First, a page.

— With quarterback Robert Griffin III going to the Washington redskins at No. 2 and wide receiver Kendall Wright going to the Tennessee Titans at No. 20, it is the second consecutive year and only the third time in the 77-year history of the draft that Baylor had two players’ names called during the first round.

— The four first-round selections tied Alabama’s school record, equaling the mark of four set just last season when Marcell Dareus, Julio Jones, James Carpenter and Mark Ingram all went in round one. UA has now had 11 first-round picks during head coach Nick Saban’s tenure with the Tide and 10 in the past three years.

Dontari Poe is the first-ever defensive lineman for Memphis to be selected in the first round, and is the first defensive player drafted in the first round since defensive back Jerome Woods was selected as the 28th overall pick, also by the Kansas City Chiefs in 1996.

Chandler Jones (No. 21, New England Patriots) is the first Syracuse player to be chosen in the first round since defensive end Dwight Freeney was the 11th overall pick by the Indianapolis Colts in 2002.

Quinton Coples (No. 16, New York Jets) was the 20th first-round pick in North Carolina history, and it’s the second straight year a Tar Heel defensive end (Robert Quinn, No. 14, St. Louis Rams) has gone in the top 20 of the draft.

— With wide receiver Michael Floyd (No. 13, Arizona Cardinals) and safety Harrison Smith (No. 29, Minnesota Vikings) off the board, it marks the first time since 1994 that Notre Dame has seen two players taken in the first round.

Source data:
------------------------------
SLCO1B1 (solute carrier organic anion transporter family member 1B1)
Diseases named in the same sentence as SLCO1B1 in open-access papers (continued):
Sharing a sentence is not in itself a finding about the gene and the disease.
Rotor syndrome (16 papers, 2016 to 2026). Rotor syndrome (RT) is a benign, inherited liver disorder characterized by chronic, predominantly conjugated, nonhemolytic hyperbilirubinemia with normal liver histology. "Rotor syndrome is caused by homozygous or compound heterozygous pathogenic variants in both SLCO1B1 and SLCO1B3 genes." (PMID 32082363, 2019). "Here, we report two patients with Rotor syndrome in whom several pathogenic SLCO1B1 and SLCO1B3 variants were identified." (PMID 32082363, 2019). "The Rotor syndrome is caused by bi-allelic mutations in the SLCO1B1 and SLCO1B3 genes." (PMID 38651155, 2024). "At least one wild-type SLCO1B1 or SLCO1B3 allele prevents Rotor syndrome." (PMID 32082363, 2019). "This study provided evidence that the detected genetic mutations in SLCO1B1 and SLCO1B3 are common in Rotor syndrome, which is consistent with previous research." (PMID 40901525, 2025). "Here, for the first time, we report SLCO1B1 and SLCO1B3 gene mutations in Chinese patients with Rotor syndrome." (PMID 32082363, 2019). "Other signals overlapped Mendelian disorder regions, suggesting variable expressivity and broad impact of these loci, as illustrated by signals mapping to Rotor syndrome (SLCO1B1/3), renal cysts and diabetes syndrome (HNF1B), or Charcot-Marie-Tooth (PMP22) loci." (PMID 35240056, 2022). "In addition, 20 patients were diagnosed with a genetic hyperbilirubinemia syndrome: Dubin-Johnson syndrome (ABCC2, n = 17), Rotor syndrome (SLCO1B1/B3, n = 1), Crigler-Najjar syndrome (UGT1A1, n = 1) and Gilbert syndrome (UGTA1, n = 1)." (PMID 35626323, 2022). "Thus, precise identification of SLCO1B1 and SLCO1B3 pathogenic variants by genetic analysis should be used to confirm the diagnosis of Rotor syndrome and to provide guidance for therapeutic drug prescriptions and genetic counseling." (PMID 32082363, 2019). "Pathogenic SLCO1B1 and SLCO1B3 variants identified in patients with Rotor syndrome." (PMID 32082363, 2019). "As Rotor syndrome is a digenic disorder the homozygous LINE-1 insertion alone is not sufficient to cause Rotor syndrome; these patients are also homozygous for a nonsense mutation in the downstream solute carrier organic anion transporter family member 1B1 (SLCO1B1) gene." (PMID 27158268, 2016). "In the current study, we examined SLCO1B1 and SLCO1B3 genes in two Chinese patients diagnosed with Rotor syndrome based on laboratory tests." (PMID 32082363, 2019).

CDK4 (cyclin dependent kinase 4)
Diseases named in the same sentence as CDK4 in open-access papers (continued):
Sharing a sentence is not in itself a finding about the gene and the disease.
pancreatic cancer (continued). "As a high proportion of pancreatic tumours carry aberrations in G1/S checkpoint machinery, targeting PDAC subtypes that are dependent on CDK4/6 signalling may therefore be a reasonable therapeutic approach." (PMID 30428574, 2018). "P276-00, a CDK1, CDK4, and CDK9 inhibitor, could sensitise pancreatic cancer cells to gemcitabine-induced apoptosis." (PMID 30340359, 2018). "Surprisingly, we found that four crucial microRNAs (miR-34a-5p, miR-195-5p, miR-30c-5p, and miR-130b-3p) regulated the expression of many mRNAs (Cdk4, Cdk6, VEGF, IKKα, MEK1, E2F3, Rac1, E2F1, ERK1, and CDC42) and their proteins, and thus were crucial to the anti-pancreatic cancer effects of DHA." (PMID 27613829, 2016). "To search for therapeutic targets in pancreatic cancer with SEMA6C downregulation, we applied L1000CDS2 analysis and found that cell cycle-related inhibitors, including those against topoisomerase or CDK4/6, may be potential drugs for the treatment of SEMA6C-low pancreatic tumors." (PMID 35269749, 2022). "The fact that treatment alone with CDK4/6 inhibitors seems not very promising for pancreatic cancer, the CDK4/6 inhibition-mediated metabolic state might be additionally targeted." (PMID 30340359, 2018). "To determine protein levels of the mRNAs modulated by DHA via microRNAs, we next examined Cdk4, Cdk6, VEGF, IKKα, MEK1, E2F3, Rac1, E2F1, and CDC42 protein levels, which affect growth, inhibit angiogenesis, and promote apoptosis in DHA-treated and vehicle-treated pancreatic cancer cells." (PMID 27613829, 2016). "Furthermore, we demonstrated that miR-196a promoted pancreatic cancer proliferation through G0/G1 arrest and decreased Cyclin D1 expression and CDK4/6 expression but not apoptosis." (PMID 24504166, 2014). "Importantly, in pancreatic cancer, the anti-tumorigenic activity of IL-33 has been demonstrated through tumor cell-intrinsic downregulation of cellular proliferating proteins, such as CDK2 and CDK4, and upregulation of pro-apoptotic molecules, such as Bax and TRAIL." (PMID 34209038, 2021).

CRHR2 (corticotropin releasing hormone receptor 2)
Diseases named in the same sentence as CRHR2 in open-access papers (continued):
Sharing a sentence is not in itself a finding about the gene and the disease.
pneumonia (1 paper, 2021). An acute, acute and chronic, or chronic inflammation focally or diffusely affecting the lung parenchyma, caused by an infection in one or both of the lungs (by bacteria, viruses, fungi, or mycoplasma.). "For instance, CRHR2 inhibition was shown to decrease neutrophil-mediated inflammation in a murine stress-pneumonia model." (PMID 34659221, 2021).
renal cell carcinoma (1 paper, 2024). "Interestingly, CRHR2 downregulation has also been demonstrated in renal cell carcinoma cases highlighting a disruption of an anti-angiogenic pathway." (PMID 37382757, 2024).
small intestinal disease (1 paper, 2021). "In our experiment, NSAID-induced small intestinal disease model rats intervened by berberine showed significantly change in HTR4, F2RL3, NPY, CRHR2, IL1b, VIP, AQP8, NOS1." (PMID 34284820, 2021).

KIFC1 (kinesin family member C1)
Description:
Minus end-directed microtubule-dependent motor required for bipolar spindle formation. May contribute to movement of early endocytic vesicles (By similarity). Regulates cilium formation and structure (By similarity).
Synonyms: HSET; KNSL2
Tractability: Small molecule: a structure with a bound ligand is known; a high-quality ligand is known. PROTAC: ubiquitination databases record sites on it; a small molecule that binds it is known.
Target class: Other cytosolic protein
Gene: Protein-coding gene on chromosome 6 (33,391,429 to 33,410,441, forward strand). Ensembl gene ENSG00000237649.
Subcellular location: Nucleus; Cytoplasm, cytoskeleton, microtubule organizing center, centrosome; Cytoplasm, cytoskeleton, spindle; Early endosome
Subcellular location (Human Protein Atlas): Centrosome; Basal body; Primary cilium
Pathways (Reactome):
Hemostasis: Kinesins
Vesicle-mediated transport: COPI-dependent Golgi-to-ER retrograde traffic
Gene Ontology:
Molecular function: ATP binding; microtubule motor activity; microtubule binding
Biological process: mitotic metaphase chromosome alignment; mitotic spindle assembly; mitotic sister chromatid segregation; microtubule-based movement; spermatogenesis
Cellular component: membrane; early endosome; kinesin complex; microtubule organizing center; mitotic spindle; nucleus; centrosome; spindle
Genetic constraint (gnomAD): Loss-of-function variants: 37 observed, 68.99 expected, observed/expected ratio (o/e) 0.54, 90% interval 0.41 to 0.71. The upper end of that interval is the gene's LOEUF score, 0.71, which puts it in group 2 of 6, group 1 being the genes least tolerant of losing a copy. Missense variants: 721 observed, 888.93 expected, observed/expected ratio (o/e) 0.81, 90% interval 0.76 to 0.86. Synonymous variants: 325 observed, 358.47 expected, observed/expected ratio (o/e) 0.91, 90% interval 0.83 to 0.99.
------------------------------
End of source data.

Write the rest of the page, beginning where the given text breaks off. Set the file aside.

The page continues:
— With wide receiver quarterback Ryan Tannehill‘s selection by the Miami Dolphins at No. 8 overall, Texas A&M had players taken in the first round in back-to-back seasons for the first time in the program’s history ( Von Miller, No. 2 overall pick to the Denver Broncos in 2011).  The last time an Aggies QB was selected as high as Tannehill?  1941 with Mario Pugh, which oddly enough was the same sound made by most NFL fans in general and many Dolphins fans specifically upon hearing of the reach selection.

— Cornerback Stephon Gilmore (No. 10, Buffalo Bills) and defensive end Melvin Ingram (No. 18, Sand Diego Chargers) of South Carolina were selected in the opening round, the first time that’s happened for the Gamecocks since 1981.  They join the tandem of running back George Rogers (1st pick overall by the New Orleans Saints) and tight end Willie Scott (14th pick overall by the Kansas City Chiefs) as the only set of Carolina teammates to be selected in the first round of the same draft.